What does the DnD OGL mean?

Some MAJOR news from Wizards of the Coast today! They’ve added 5e rules to their Open Gaming License and Systems Reference Document AND announced the opening of the Dungeon Masters Guild.

What are these things and why is this HUGE? Let me break it down a little. I have to apologize if I’m a little incoherent, I’m sober atm.

One. Back in 3.5 days WOTC first released the Open Gaming License (OGL) for Dungeons and Dragons. What this license said was “Hey, here are all the core rules for DnD. Why don’t you use them and make games with them. You don’t have to pay us anything.” It created an explosion of new material for players mostly created by other players but companies where even built on it. Paizo still uses this OGL for Pathfinder today.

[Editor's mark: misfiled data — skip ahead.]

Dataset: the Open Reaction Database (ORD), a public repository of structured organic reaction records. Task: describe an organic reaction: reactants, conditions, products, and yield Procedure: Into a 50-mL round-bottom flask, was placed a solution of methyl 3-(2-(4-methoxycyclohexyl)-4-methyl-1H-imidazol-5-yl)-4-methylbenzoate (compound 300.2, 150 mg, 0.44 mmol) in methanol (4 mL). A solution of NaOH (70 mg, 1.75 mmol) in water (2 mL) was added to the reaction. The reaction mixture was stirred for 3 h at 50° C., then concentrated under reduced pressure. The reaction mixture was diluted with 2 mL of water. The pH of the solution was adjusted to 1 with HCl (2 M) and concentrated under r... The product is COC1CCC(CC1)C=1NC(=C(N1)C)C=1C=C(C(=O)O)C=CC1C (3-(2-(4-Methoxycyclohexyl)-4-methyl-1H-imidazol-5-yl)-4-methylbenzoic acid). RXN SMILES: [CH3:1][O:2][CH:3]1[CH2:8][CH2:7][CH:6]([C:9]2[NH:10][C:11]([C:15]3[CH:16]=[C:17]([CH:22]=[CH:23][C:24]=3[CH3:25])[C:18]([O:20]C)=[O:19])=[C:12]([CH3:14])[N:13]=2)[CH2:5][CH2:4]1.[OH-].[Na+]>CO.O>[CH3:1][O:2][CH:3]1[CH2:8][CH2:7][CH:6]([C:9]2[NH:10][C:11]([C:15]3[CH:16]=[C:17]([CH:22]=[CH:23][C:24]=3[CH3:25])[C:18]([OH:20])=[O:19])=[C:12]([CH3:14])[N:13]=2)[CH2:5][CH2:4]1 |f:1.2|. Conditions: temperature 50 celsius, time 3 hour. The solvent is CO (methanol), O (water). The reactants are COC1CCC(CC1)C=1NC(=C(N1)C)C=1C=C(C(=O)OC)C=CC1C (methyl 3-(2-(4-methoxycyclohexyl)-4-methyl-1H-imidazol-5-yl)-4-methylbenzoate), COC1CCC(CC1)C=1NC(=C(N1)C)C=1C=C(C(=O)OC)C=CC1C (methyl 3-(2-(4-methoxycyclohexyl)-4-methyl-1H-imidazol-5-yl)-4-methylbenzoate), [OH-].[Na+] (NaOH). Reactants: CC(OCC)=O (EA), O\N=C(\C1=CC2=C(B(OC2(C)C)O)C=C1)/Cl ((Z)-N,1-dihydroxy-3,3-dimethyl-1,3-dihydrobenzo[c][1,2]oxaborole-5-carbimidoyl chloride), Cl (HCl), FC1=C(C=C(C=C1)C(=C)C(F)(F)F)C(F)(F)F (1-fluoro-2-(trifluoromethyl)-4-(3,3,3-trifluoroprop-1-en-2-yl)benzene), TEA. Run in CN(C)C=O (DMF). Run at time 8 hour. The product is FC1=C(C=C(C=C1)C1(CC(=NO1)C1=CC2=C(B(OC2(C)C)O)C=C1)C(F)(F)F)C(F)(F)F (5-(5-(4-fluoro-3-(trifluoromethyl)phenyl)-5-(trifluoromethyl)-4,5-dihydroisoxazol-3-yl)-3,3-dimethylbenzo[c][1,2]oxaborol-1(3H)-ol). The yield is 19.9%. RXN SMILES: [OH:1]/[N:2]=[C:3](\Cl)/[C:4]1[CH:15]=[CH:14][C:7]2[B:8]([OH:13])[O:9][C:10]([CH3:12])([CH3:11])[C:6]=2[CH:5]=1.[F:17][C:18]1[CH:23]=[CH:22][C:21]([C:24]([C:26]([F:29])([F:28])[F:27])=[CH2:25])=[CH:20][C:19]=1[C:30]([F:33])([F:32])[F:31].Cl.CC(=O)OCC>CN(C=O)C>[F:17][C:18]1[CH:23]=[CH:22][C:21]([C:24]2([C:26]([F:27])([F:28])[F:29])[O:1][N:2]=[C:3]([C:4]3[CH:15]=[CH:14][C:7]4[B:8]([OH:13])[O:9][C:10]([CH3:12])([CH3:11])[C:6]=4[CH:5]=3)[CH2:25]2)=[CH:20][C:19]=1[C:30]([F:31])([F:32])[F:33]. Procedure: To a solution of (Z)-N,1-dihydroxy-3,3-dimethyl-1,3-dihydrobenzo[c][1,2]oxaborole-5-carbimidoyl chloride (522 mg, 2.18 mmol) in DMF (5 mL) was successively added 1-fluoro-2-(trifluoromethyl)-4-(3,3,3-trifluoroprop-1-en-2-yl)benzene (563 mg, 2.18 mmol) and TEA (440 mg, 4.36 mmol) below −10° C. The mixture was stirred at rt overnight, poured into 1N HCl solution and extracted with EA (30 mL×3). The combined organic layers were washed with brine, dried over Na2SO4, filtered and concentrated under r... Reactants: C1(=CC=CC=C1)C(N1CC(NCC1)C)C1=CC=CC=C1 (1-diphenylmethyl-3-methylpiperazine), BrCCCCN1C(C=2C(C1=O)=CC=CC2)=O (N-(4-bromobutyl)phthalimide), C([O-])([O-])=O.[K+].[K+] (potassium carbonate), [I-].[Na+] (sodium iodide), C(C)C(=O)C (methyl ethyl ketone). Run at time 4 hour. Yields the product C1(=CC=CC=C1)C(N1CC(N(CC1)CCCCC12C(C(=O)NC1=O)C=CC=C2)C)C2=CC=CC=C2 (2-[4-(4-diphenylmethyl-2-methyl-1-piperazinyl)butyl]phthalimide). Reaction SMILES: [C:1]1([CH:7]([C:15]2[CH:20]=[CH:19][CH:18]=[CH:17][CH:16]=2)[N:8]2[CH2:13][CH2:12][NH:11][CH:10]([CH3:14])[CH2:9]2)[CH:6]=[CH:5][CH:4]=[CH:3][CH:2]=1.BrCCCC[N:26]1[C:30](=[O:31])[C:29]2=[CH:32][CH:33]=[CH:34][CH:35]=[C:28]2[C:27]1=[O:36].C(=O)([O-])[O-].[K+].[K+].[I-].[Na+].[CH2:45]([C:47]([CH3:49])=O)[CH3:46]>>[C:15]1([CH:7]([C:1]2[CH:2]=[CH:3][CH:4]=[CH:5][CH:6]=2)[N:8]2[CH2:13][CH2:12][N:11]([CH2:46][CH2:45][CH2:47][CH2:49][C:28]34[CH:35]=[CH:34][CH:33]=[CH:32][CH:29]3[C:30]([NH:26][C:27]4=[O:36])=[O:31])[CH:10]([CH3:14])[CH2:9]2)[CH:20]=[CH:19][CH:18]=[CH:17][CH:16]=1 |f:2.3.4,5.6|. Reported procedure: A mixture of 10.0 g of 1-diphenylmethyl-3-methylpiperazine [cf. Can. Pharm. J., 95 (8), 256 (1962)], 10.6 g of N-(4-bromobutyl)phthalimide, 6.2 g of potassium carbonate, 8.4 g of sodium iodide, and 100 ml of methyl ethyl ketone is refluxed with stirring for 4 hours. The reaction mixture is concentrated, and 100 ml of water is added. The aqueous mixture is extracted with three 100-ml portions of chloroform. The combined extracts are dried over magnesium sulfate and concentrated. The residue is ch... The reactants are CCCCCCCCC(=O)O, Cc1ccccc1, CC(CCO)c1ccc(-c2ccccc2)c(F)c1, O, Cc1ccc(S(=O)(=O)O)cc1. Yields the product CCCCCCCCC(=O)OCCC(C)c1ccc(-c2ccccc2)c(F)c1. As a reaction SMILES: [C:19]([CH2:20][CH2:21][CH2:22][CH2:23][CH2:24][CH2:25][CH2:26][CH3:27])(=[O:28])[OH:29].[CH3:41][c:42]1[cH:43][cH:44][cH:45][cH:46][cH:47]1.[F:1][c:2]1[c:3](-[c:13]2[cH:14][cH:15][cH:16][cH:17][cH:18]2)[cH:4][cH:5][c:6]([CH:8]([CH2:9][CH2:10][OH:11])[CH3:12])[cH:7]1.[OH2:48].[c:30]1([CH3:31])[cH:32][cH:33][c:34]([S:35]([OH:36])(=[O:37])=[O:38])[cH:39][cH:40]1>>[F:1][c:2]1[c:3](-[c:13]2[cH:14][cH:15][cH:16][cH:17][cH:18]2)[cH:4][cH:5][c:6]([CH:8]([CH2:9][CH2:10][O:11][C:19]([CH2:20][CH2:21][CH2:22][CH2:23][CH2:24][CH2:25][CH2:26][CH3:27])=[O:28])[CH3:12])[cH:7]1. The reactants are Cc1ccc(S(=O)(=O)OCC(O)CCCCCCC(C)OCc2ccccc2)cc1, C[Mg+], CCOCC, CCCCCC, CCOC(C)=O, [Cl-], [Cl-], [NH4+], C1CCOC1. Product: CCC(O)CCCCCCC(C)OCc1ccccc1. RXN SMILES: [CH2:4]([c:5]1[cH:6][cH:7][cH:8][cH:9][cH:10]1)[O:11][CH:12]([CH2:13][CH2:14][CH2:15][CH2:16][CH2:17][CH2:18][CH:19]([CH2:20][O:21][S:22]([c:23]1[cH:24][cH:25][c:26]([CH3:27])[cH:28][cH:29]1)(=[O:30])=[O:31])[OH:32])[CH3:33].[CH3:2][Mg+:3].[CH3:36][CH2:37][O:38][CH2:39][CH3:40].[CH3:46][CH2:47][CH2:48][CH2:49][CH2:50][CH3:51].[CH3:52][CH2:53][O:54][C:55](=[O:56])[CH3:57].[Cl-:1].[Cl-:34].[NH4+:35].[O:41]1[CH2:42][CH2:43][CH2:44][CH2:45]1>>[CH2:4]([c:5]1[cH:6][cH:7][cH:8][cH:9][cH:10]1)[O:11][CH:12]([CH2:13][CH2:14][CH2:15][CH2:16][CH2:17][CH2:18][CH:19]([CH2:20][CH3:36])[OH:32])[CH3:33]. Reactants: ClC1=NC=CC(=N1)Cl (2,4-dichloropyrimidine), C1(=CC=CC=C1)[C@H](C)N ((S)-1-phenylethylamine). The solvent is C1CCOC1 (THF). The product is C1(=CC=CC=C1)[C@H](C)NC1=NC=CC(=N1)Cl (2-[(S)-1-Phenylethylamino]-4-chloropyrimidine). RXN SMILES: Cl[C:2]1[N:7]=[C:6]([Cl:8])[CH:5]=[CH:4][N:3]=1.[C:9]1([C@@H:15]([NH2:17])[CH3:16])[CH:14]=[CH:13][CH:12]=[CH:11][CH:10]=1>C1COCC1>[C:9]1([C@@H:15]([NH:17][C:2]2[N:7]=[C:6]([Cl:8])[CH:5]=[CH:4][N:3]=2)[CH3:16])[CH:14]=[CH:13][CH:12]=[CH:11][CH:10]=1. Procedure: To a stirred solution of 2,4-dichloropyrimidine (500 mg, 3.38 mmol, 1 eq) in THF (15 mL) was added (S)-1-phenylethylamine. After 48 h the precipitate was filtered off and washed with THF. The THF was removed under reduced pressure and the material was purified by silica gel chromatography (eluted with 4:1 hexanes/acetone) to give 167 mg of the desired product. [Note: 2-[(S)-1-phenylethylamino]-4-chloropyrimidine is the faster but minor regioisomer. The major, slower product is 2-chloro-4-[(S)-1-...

So what does that mean for 5e?

My main issue with 5e has been the lack of content. But now that WOTC has put out an OGL we’re about to get content in droves. Heck Paizo might be able to convert Pathfinder if they wanted to.

Two. The Systems Reference Document (SRD) goes hand in hand with the OGL it’s a document of all the rules in a free database. Right now it’s a searchable PDF that you can download but expect to see Apps and Webpages built around it that will make finding rules easier then ever.

And Three: the Guild! The Dungeon Masters Guild is a collaboration between WOTC and OneBookshelf as a place for DMs to upload and share, Even Sell, their adventures and rules while retaining rights the rights to their original IP. There is already a trove of alternate rules and adventures on the site and I’m curious to see how it grows in the near future.

So I gotta stand up and clap for Wizards of the Coast on this one. Good job guys. I like where your head is at.

-Article by Peter Hicks (of Beer and Battle)